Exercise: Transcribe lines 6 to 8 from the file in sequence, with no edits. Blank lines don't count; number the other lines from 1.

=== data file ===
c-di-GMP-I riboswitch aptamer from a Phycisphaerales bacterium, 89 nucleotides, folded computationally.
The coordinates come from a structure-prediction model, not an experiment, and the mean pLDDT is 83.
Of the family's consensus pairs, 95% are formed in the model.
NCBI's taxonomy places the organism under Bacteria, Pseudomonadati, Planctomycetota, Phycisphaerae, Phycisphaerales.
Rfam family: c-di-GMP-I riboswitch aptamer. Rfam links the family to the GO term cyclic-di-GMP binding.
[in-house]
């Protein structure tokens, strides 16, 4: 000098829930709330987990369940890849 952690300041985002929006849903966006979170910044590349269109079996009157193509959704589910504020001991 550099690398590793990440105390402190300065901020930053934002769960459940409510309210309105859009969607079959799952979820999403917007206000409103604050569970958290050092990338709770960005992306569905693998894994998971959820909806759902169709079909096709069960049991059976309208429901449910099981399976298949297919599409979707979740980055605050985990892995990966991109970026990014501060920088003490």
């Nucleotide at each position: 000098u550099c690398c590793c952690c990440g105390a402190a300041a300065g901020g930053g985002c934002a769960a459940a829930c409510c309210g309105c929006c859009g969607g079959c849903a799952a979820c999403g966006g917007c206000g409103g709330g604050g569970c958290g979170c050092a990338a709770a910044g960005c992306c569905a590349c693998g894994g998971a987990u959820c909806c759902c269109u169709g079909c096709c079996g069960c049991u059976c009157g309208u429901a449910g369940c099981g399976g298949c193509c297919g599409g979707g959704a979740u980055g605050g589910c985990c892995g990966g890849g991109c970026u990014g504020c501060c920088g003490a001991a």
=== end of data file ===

[in-house]
């Protein structure tokens, strides 16, 4: 000098829930709330987990369940890849 952690300041985002929006849903966006979170910044590349269109079996009157193509959704589910504020001991 550099690398590793990440105390402190300065901020930053934002769960459940409510309210309105859009969607079959799952979820999403917007206000409103604050569970958290050092990338709770960005992306569905693998894994998971959820909806759902169709079909096709069960049991059976309208429901449910099981399976298949297919599409979707979740980055605050985990892995990966991109970026990014501060920088003490």
């Nucleotide at each position: 000098u550099c690398c590793c952690c990440g105390a402190a300041a300065g901020g930053g985002c934002a769960a459940a829930c409510c309210g309105c929006c859009g969607g079959c849903a799952a979820c999403g966006g917007c206000g409103g709330g604050g569970c958290g979170c050092a990338a709770a910044g960005c992306c569905a590349c693998g894994g998971a987990u959820c909806c759902c269109u169709g079909c096709c079996g069960c049991u059976c009157g309208u429901a449910g369940c099981g399976g298949c193509c297919g599409g979707g959704a979740u980055g605050g589910c985990c892995g990966g890849g991109c970026u990014g504020c501060c920088g003490a001991a």